New Delhi, June 16 (IANS) Don’t chuck your old worn out clothes into the dustbin; give them to an NGO instead. You’ll be surprised to find your tattered jeans being refashioned into a school bag, your old T-shirt into ladies’ inner wear and old saris into skipping ropes, and even sanitary napkins.
NGO Goonj (www.goonj.org) has been collecting old clothes from city dwellers and turning them into useful products for the needy. Goonj, whose volunteers are spread out across 21 states, also collects old books, newspapers and magazines, copy books, toys and even plastic bottles.
‘Several men and women in remote villages have no proper clothing, which is a basic dignity of a human being,’ Anushu Gupta, founder of Goonj, told IANS.
Over 100,000 homeless people live on the national capital’s streets alone. Of them, at least 40,000 are women who don’t have even a shelter to turn to, says Gupta.
The organisation has a force of 300 volunteers that works through a network of over 150 grassroots organisations to provide clothes and other basic amenities to millions in the far-flung villages.
Before the annual floods and the onset of winter, Goonj gets busy – sending out appeals to people for old clothes, blankets and even medicines that can be used.
Gupta, who has worked among the disaster-hit and poor and needy, speaks of the difficult situation faced by rural women.
Many of the women die, he says, of infection and diseases due to lack of hygienic pieces of cloth to use during their menstrual period.
During winters, ‘hundreds of homeless people die, even in Delhi, during winter. They don’t own blankets’, he said
‘Goonj not only provides clothing to the poor but turns the trash into usable products and help the needy. The rubbish given by many is transformed into useful products,’ Sushil Mishra, a volunteer of the organisation, told IANS.
Goonj, which began with just 67 pieces of cloth in 1998, today sends out 50 tonnes of cloth material across the country every month.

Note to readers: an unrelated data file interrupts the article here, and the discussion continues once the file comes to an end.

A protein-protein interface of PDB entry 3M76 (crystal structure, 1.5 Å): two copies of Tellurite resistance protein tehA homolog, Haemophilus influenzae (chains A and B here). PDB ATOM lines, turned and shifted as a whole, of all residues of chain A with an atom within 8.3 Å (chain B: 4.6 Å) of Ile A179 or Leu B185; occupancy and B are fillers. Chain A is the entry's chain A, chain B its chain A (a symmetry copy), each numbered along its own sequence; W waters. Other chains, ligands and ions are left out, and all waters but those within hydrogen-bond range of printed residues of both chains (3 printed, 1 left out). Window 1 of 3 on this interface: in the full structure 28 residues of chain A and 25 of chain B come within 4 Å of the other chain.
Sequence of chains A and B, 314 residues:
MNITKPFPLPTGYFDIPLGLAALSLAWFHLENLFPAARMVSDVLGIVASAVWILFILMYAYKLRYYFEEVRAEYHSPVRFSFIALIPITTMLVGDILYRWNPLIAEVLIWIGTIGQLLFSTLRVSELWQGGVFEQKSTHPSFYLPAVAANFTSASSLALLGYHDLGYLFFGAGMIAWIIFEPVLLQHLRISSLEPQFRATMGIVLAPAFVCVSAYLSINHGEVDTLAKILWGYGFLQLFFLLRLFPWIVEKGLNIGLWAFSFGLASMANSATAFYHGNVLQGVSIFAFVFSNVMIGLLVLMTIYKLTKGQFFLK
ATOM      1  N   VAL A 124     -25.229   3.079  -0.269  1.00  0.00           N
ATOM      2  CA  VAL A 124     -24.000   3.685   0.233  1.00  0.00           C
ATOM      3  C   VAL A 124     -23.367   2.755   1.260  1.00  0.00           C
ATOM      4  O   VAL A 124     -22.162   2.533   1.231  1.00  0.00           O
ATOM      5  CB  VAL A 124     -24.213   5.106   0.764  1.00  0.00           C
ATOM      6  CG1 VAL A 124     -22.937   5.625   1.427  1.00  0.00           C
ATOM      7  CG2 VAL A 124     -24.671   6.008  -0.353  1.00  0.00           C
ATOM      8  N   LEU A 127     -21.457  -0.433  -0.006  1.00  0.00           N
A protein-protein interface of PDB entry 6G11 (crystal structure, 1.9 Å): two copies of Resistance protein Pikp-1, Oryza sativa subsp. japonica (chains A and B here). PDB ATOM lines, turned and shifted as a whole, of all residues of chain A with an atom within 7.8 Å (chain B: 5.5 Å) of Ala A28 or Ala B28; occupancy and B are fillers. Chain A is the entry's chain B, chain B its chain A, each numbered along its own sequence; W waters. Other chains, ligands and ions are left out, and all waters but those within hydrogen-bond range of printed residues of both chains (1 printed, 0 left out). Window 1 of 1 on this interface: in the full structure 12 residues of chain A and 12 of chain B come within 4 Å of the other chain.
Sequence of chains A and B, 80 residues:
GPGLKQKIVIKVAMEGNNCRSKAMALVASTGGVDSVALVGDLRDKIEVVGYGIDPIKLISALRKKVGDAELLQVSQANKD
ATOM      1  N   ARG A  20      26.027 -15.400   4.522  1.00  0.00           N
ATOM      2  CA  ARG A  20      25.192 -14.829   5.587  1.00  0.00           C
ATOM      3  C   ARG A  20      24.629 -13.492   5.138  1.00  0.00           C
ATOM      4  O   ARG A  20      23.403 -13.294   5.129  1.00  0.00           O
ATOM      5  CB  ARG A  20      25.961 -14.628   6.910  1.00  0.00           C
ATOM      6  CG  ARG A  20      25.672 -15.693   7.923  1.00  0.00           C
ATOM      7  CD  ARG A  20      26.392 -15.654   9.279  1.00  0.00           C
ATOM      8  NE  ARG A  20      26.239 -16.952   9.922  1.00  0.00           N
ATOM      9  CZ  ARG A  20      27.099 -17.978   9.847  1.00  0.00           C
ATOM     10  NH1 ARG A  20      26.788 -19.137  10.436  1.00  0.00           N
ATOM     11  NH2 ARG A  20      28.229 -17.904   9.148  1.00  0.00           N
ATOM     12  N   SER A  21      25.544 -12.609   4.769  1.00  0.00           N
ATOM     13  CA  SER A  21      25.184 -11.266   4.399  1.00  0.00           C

‘Our demand is simple. We ask people to give any unused material lying in their homes, or office, which they don’t feel like throwing away but don’t need any more,’ said Gupta.
The NGO collects paper that is unused on one side, good quality plastic bottles, and distributes it to people in rural areas.
Wearable clothes are sent directly to villages, while the worn out ones are washed, ironed and transformed into quilts and sanitary napkins for village women.
Goonj’s movement ‘Cloth for Work’ has helped many unemployed youth in villages.
‘Our movement, Cloth for Work, has encouraged villagers to address their own development issues. In return for their labour we give them clothes, as motivation not as charity,’ Mishra said.
As part of such an initiative, residents of a Madhya Pradesh village, Salidhana, dug a well for the village, and in return they got clothes and ration items.
In Bihar’s Madhepura district, residents built a bamboo bridge over a river where earlier 13 children had drowned while crossing the river on their way to school.
The NGO also collects school stationery items, old books, bags and shoes from children belonging to well-off families in cities and distributes them among needy students in villages.
‘So, next time you discard your tattered clothes, think of a person who lives in a remote village and send them to Goonj,’ says a volunteer.
For those who are keen to contribute with clothes and sundry items can contact 26972351 or email to firstname.lastname@example.org.